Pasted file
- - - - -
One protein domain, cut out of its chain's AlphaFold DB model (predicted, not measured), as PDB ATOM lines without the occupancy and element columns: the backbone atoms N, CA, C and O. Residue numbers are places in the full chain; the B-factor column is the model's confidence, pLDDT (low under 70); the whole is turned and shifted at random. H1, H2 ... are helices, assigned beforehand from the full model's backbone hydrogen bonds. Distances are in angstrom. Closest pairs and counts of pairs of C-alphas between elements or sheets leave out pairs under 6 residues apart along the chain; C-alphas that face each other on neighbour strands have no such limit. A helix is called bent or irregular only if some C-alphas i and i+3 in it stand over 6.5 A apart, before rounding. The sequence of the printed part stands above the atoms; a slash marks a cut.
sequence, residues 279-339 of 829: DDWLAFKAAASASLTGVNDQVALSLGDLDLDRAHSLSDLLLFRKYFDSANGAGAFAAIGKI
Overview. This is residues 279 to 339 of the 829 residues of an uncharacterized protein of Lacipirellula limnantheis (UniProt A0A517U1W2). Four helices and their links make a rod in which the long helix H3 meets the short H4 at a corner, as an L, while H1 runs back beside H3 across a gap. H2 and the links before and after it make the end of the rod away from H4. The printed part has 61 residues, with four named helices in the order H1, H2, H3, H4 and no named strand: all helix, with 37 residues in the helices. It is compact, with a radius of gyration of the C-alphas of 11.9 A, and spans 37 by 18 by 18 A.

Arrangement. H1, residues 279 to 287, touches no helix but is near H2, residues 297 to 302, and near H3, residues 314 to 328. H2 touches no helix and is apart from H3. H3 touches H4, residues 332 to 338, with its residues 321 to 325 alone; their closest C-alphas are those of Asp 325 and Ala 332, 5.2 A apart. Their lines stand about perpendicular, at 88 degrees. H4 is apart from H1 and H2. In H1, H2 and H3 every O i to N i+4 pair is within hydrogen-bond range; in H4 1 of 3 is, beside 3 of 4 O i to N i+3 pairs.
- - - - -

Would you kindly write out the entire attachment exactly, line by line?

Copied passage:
One protein domain, cut out of its chain's AlphaFold DB model (predicted, not measured), as PDB ATOM lines without the occupancy and element columns: the backbone atoms N, CA, C and O. Residue numbers are places in the full chain; the B-factor column is the model's confidence, pLDDT (low under 70); the whole is turned and shifted at random. H1, H2 ... are helices, assigned beforehand from the full model's backbone hydrogen bonds. Distances are in angstrom. Closest pairs and counts of pairs of C-alphas between elements or sheets leave out pairs under 6 residues apart along the chain; C-alphas that face each other on neighbour strands have no such limit. A helix is called bent or irregular only if some C-alphas i and i+3 in it stand over 6.5 A apart, before rounding. The sequence of the printed part stands above the atoms; a slash marks a cut.
sequence, residues 279-339 of 829: DDWLAFKAAASASLTGVNDQVALSLGDLDLDRAHSLSDLLLFRKYFDSANGAGAFAAIGKI
Overview. This is residues 279 to 339 of the 829 residues of an uncharacterized protein of Lacipirellula limnantheis (UniProt A0A517U1W2). Four helices and their links make a rod in which the long helix H3 meets the short H4 at a corner, as an L, while H1 runs back beside H3 across a gap. H2 and the links before and after it make the end of the rod away from H4. The printed part has 61 residues, with four named helices in the order H1, H2, H3, H4 and no named strand: all helix, with 37 residues in the helices. It is compact, with a radius of gyration of the C-alphas of 11.9 A, and spans 37 by 18 by 18 A.

Arrangement. H1, residues 279 to 287, touches no helix but is near H2, residues 297 to 302, and near H3, residues 314 to 328. H2 touches no helix and is apart from H3. H3 touches H4, residues 332 to 338, with its residues 321 to 325 alone; their closest C-alphas are those of Asp 325 and Ala 332, 5.2 A apart. Their lines stand about perpendicular, at 88 degrees. H4 is apart from H1 and H2. In H1, H2 and H3 every O i to N i+4 pair is within hydrogen-bond range; in H4 1 of 3 is, beside 3 of 4 O i to N i+3 pairs.